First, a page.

Divine Office | The many prefigurations of baptism in Scripture

In today's Office of Readings we encounter a reading from the treatise "On the Mysteries" by St Ambrose, bishop. St. Ambrose (d. 397 A.D.) was assiduous in carrying out his office, acting with charity to all: a true shepherd and teacher of the faithful. He was unimpressed by status and when the Emperor Theodosius ordered the massacre of 7,000 people in Thessalonica, Ambrose forced him to do public penance. He defended the rights of the Church and attacked the Arian heresy* with learning, firmness and gentleness. He also wrote a number of hymns which are still in use today. Ambrose was a key figure in the conversion of Saint Augustine of Hippo to Catholicism, impressing Augustine (hitherto unimpressed by the Catholics he had met) by his intelligence and scholarship. *The Arian theology held that the Son of God is not co-eternal with God the Father, and was distinct. The Arian concept of Christ is based on the belief that the Son of God did not always exist but was begotten within time by God the Father, therefore Jesus was not co-eternal with God the Father. As such, all mainstream branches of Christianity now consider Arianism to be heterodox and heretical.   For a reflection, "The many prefigurations of baptism in Scripture," please click on the image. Peace be with you!

Divine Office | Catechesis on the rites preceding baptism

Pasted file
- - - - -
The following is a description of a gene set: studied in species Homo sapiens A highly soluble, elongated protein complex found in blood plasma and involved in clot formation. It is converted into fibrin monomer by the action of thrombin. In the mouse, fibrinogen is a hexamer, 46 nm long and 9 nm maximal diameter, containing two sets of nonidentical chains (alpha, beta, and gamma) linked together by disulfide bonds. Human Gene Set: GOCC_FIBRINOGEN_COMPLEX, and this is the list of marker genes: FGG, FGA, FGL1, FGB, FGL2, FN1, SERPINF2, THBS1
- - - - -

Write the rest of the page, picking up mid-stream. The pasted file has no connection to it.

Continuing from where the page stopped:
In today's Office of Readings we encounter a reading from the beginning of the treatise "On the Mysteries" by St Ambrose, bishop. St. Ambrose (d. 397 A.D.) was assiduous in carrying out his office, acting with charity to all: a true shepherd and teacher of the faithful. He was unimpressed by status and when the Emperor Theodosius ordered the massacre of 7,000 people in Thessalonica, Ambrose forced him to do public penance. He defended the rights of the Church and attacked the Arian heresy* with learning, firmness and gentleness. He also wrote a number of hymns which are still in use today. Ambrose was a key figure in the conversion of Saint Augustine of Hippo to Catholicism, impressing Augustine (hitherto unimpressed by the Catholics he had met) by his intelligence and scholarship. *The Arian theology held that the Son of God is not co-eternal with God the Father, and was distinct. The Arian concept of Christ is based on the belief that the Son of God did not always exist but was begotten within time by God the Father, therefore Jesus was not co-eternal with God the Father. As such, all mainstream branches of Christianity now consider Arianism to be heterodox and heretical.   For a reflection, "Catechesis on the rites preceding baptism," please click on the image. Peace be with you!